When I was very young, still at home with my parents, Dad expected us to have what he called “polite conversation” at the kitchen table. Everything was a learning opportunity, so he delighted in having a captive audience while we sat for meals. We said grace, kept our elbows off the table, and were expected to “converse” while we ate our cold cereal, our afternoon sandwich, or our casserole at dinner.
Topics got more difficult in high school and college. Gone were the days of discussing what we had learned in school that day; we were expected to discuss the news from the front section of the newspaper, something Walter Cronkite had reported on the Evening News, or the many uses of math in one’s life.
It may sound like a drag, but it stuck with me, and I likewise expected my three to participate in “polite conversation” during our sit-down meals. Likewise, my grandchildren cringe when I subject them to inquisitions about their everyday life, their progress in math, and the latest book they’ve read.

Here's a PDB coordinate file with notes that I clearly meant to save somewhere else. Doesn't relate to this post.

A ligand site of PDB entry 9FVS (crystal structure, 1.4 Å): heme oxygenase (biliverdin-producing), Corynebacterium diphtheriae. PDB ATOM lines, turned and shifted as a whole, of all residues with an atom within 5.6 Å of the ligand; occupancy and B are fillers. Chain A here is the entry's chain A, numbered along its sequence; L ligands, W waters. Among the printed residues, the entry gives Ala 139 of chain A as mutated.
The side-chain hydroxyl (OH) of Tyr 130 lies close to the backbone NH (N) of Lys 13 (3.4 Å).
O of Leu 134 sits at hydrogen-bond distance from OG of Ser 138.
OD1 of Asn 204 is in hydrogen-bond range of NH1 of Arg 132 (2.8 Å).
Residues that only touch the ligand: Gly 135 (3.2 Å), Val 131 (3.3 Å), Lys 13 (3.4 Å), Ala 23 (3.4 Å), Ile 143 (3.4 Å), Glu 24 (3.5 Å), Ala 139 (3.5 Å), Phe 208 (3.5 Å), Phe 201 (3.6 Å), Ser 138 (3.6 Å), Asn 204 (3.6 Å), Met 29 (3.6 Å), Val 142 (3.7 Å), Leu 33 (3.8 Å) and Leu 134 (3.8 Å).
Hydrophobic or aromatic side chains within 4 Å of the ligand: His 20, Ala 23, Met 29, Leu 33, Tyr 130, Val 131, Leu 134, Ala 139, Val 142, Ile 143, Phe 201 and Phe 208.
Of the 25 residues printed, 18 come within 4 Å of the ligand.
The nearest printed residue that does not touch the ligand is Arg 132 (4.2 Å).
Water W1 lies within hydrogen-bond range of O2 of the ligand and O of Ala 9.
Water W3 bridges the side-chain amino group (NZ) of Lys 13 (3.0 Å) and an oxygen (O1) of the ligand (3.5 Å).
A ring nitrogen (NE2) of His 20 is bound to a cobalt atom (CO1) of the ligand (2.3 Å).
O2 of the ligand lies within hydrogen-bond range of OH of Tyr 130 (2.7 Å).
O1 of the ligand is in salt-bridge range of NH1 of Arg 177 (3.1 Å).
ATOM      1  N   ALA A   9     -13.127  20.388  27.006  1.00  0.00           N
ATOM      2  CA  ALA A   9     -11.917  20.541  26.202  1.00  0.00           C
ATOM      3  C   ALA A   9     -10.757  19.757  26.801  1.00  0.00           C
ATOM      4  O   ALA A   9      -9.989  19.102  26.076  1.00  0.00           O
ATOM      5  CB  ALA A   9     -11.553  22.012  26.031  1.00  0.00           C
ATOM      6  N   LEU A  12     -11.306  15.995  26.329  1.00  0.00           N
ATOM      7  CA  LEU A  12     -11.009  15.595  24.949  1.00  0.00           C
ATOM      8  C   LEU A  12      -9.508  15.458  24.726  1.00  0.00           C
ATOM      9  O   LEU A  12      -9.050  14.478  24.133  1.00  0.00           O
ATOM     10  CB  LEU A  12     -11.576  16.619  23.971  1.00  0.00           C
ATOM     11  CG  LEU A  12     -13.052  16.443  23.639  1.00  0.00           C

Polite conversation is a dying art. It should be taught to children, just like we should teach them manners, cleanliness, and empathy. I’ve known highly educated people who lack in all three. They flash their degrees and their fat pay checks in others’ faces, but they talk down to others while they have their elbows on the table and their mouths are full.
I thank my dad for teaching me the difference between being talked at and inviting someone into the conversation. He taught me to be articulate, well-read, and not afraid to speak cogently on any subject, but he also taught me to listen to what others have to say and to value their opinion.